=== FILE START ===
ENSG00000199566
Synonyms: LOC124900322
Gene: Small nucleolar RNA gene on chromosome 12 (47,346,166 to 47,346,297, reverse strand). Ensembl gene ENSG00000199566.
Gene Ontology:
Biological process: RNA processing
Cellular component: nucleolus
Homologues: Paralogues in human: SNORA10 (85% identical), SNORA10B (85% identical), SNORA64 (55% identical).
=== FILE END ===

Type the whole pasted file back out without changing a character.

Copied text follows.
ENSG00000199566
Synonyms: LOC124900322
Gene: Small nucleolar RNA gene on chromosome 12 (47,346,166 to 47,346,297, reverse strand). Ensembl gene ENSG00000199566.
Gene Ontology:
Biological process: RNA processing
Cellular component: nucleolus
Homologues: Paralogues in human: SNORA10 (85% identical), SNORA10B (85% identical), SNORA64 (55% identical).